A little bit of attention goes a long way, and is called for no matter what situation you find yourself in. Your septic system is something we rely on every day, as much as the furnace or the fixtures, and it should be just as high on anyone's list of home upkeep and repairs. 



People in every situation, from homeowners and renovators to resale buyers and builders of new homes, need to think about septic systems when making their plans. These systems are far from identical: they are customized by the experts to overcome all sorts of challenges presented by different properties and homes. If you're planning on doing some work or making a purchase, or if you're just a long-time homeowner whose first instinct was to skim past this page, set aside some time to call a professional and discuss your septic system.



As a rule of thumb, any renovation that adds 15% or more to the size of a home calls the septic system into consideration. Interior renovations that greatly increase the number of fixtures – adding bathrooms, laundry rooms and the like – naturally require the most attention. If the increase in flow from the home is great enough, you may need to expand your septic tank, bed or both. Though this is usually feasible, there are many cases where the time and money is better spent on a replacement. A forty-year-old septic system may be nearing the end of its reliable life span, and may present special difficulties to a contractor attempting to add to it, while a brand new system can bring peace of mind for another forty years.

new homes:

When building a new home, the wisest thing to do is to include the septic system in your plans from day one. Depending on the size of the lot and the house to be built, and the soil conditions in the area, there will be questions of size and positioning for the septic bed that might effect the entire project. On a small lot in an area with more clay than sand in the soil, installing a traditional septic system might require some strategic design and placement. Even on large lots, some areas might be preferable to others that are costly and troublesome – preferable enough to warrant working your home and landscape designs around an efficient septic system. Other factors, like the installation of pools, water features and home irrigation systems, can further complicate matters, making early septic planning a necessity. Of course, modern treatment systems are available to surmount nearly any obstacle. Ranging from the space-saving to the truly compact, these treatment and filtration devices can be installed in slopes, in vertical spaces and even above ground. But most of the time they are seen as something of a necessary evil – they can cost up to twenty and thirty thousand dollars, compared to most traditional filter beds which cost well under ten, and they carry a higher and more frequent maintenance bill. Most new homeowners who end up with a special treatment system find themselves wishing they had reworked their plans to incorporate the traditional tank-and-bed.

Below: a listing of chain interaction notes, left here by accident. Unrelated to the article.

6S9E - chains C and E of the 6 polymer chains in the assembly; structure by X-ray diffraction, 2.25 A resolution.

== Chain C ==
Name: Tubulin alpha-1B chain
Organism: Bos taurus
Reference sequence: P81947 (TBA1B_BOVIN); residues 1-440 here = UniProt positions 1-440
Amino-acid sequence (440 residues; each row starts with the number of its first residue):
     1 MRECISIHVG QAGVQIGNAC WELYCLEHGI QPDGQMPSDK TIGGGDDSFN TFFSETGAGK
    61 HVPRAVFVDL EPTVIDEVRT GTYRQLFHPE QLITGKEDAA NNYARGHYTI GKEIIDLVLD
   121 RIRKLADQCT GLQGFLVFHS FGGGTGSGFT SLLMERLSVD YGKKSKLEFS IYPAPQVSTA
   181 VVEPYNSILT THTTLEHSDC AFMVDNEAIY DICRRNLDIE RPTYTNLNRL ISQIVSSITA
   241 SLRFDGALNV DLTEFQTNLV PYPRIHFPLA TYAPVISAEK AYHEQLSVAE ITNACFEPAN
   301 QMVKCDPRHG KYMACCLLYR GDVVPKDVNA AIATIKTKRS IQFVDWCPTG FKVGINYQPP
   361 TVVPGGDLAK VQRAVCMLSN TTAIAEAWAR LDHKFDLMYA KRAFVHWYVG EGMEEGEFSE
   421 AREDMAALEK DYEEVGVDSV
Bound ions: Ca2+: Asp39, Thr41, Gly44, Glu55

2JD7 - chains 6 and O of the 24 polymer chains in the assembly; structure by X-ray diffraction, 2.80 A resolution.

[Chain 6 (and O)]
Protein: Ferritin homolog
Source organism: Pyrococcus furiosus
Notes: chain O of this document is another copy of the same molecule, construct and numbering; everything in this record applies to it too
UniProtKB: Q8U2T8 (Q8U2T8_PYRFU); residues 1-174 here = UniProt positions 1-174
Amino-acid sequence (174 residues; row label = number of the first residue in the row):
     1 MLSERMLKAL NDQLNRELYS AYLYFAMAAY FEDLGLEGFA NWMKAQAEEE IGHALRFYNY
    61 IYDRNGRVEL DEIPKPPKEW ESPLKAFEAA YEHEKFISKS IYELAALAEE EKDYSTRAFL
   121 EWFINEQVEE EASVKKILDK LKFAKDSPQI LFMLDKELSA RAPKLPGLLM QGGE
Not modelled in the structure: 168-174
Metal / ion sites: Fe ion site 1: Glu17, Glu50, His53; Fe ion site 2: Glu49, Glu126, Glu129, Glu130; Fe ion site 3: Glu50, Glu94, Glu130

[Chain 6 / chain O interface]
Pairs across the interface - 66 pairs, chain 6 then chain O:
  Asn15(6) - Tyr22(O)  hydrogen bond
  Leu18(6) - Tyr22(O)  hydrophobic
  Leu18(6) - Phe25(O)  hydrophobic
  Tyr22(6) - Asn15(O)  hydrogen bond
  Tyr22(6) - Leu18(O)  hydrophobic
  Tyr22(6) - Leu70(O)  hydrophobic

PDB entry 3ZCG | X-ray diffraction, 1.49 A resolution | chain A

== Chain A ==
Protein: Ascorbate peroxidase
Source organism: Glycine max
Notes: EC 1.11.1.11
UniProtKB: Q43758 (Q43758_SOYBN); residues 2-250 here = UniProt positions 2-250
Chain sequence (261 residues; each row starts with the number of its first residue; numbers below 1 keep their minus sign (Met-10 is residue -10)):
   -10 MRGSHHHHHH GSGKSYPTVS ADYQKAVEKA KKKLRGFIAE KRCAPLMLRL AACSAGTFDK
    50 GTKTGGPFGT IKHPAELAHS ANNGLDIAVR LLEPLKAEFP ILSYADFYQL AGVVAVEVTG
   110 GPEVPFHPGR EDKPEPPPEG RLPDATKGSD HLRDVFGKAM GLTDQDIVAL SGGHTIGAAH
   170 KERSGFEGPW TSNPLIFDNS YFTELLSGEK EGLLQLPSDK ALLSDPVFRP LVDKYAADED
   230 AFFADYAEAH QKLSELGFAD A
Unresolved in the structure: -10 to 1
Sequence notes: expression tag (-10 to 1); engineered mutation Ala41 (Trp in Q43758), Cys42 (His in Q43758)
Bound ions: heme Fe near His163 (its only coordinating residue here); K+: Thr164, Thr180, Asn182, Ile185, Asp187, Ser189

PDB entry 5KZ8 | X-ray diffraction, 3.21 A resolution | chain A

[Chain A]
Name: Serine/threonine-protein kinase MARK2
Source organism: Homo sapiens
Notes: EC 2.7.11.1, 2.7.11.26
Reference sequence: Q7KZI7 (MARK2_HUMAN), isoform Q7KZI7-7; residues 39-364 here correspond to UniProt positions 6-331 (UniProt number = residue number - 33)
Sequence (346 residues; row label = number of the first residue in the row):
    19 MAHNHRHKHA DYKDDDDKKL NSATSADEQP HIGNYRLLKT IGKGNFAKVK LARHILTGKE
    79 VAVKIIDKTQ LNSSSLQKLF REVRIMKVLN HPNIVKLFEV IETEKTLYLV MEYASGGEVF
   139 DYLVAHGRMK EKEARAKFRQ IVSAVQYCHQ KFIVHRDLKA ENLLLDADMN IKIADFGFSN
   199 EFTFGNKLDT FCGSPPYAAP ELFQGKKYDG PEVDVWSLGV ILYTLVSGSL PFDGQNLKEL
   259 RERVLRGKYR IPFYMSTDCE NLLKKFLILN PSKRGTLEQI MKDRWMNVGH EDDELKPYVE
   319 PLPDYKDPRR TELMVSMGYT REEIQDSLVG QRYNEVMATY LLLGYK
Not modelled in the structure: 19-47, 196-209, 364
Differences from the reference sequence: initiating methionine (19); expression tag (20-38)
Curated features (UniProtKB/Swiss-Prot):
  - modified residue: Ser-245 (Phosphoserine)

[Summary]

old homes:

Many people have an out-of-sight, out-of-mind attitude about their septic systems. After all, it's easy to assume they are down there doing their thing while you're up here doing yours, but in fact, neglecting a septic system is a costly mistake. The most common problem is a lack of pumping, which should be done every two to five years. Though many systems cling on for decades through sheer luck, the danger of losing the entire bed to a layer of impenetrable biomass is high. Needless to say, replacing the entire system is expensive and work intensive. Many people also unknowingly damage their septic systems by draining large amounts of water softener or sump-pump output into their tanks. While the former begins to deteriorate the inside of the tank, the latter is in fact illegal and can easily flood out the whole system.  Proper septic maintenance is not only important, it's required by the township, which keeps records of regular system checkups.  Unfortunately, the high volume of paperwork and the difficulty of keeping track of homeowners makes it easy to fall behind on the task – but this doesn't lessen the need for upkeep.  These things must be considered with regards not only to the home you live in, but to any home you buy or sell.  Many standard real estate contracts include a clause that makes the current owner responsible for the septic system for two years after the date of sale.  When buying a home, its possible to call for a professional inspection and waive this clause to avoid complications; when selling one, an advance inspection will ensure you won't be spending money on a home you no longer own months down the road.  Professional septic contractors have ways to benchmark a system, while also identifying possible problems and necessary maintenance.